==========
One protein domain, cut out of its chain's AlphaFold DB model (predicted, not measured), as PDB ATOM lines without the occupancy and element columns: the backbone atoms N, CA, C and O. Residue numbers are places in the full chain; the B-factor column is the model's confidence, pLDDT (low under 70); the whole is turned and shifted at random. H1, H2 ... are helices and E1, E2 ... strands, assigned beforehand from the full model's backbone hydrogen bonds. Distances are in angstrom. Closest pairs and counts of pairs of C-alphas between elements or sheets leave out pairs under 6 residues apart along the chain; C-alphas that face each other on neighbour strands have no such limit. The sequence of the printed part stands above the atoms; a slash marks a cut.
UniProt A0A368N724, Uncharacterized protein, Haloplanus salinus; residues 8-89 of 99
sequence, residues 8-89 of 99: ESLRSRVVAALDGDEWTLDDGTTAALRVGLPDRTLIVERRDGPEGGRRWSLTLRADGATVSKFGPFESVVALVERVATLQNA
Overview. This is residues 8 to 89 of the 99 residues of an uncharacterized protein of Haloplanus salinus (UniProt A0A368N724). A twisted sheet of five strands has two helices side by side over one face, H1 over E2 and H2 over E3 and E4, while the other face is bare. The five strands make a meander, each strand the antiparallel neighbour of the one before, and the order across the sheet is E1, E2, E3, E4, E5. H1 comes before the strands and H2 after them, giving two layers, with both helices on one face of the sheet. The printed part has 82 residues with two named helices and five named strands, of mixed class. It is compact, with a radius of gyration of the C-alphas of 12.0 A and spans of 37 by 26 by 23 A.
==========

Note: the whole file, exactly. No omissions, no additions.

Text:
One protein domain, cut out of its chain's AlphaFold DB model (predicted, not measured), as PDB ATOM lines without the occupancy and element columns: the backbone atoms N, CA, C and O. Residue numbers are places in the full chain; the B-factor column is the model's confidence, pLDDT (low under 70); the whole is turned and shifted at random. H1, H2 ... are helices and E1, E2 ... strands, assigned beforehand from the full model's backbone hydrogen bonds. Distances are in angstrom. Closest pairs and counts of pairs of C-alphas between elements or sheets leave out pairs under 6 residues apart along the chain; C-alphas that face each other on neighbour strands have no such limit. The sequence of the printed part stands above the atoms; a slash marks a cut.
UniProt A0A368N724, Uncharacterized protein, Haloplanus salinus; residues 8-89 of 99
sequence, residues 8-89 of 99: ESLRSRVVAALDGDEWTLDDGTTAALRVGLPDRTLIVERRDGPEGGRRWSLTLRADGATVSKFGPFESVVALVERVATLQNA
Overview. This is residues 8 to 89 of the 99 residues of an uncharacterized protein of Haloplanus salinus (UniProt A0A368N724). A twisted sheet of five strands has two helices side by side over one face, H1 over E2 and H2 over E3 and E4, while the other face is bare. The five strands make a meander, each strand the antiparallel neighbour of the one before, and the order across the sheet is E1, E2, E3, E4, E5. H1 comes before the strands and H2 after them, giving two layers, with both helices on one face of the sheet. The printed part has 82 residues with two named helices and five named strands, of mixed class. It is compact, with a radius of gyration of the C-alphas of 12.0 A and spans of 37 by 26 by 23 A.